Children who fled Russian invasion find community in Ukrainian scouting organization in Canada


(SQUAMISH, British Columbia) — Ukrainian Plast, the country’s largest scouting organization, is becoming another center of gravity for Ukrainian families who fled the Russian war against their homeland.

Maria, 9, and her family were forced to relocate to Canada from Ukraine in 2022, several weeks after Russian armed forces invaded the country.

Although they lived in a western city of Lviv, relatively far from the Russian border, her parents considered the situation to be too dangerous to let it threaten their children’s lives and moved to Vancouver, British Columbia.

Maria’s mother almost immediately found the local Plast branch to join it.

“This year Spring Festival was about power, and under power I understand not only physical strength, but also mental strength — the ability to stand your ground firmly and survive,” Maria said.

Since their arrival, Maria has already got four camps in her aggregate and is very proud of the new badges she earned.

“As you can see, I have over ten skills for now – much more in comparison to the number I had back in Ukraine,” she said.

But Plast is not only about gaining badges — it is more about communication, learning and uniting young people before they enter the bigger world with its challenges.

That is why, this year the Spring Festival in Squamish, a town north of Vancouver, gathered dozens of participants not only from British Columbia but also from the US.

“My father was a Plast member, so I joined the organization when I was a little child and my first camp was at 4 and I have been doing camps since then,” said Kalyna Durbak, 37, Seattle Plast branch leader.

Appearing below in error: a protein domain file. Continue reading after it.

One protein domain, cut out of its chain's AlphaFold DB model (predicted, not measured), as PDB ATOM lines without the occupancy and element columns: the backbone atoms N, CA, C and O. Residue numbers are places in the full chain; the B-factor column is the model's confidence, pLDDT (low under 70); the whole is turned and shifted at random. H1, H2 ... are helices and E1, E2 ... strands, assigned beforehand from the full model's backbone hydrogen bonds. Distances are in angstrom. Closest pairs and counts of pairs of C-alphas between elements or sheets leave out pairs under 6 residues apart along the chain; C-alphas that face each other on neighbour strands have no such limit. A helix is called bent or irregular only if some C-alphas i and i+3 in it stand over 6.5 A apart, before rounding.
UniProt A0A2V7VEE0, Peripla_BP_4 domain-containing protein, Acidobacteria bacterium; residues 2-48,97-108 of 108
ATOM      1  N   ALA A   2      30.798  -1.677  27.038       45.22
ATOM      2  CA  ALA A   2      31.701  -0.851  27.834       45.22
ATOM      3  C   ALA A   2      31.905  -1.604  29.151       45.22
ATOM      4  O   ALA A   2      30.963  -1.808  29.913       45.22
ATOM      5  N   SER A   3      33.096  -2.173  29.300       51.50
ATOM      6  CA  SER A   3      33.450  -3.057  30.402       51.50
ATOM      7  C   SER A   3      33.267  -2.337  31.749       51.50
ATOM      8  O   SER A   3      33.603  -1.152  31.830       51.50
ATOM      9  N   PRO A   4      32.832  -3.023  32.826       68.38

Her grandparents were from Ukraine, but her father was born in Argentina and her mother in the U.S. Her parents met in Chicago.

Although Kalyna was not born in Ukraine, she knows the language very well because of Ukrainian school in Chicago, which she attended every Saturday for ten years, up until she was 15.

“It was like I lived two lives at a time: from Monday till Friday, I was American but at home and at the weekends, I was Ukrainian,” she said.

Now, the school experience, in particular the knowledge of Ukrainian language, geography and history partially helps in her work with young Plast members.

Kalyna agrees, that more and more new members have joined Plast in the U.S. and Canada for the last two years.

On the one hand, she is glad that the organization is growing. But, on the other, she said she feels sad that the reason for that is the war: “These feelings are bitter-sweet as I am grateful for being able to help and support our sisters and brothers in Ukraine,” Kalyna said.

Due of the growing number of Plast members in Canada, Seattle branch refused to organize the Spring Festivals by themselves and join the neighbors so close to celebrate the start of the camping year all together.

“Of course, we could do it in Seattle, but it would be joylessly – I love to see Plast members from Vancouver and they love to see us,” Kalyna said.

That is why she describes Plast as some kind of brotherhood – one great family without any borders: “Plast has no borders, I like it very much as I have friends all over the world – I know scouts from Austria, Australia, Ukraine, Poland, Argentina, obviously from Canada.”

Anastasia, 39 and her children had no experience in scouting in their native city of Odesa in southern Ukrainian. Five months ago, the family moved to Canada to find peace. So, 9-year-old Sofia and her five-year-old brother Lev joined Plast in British Columbia.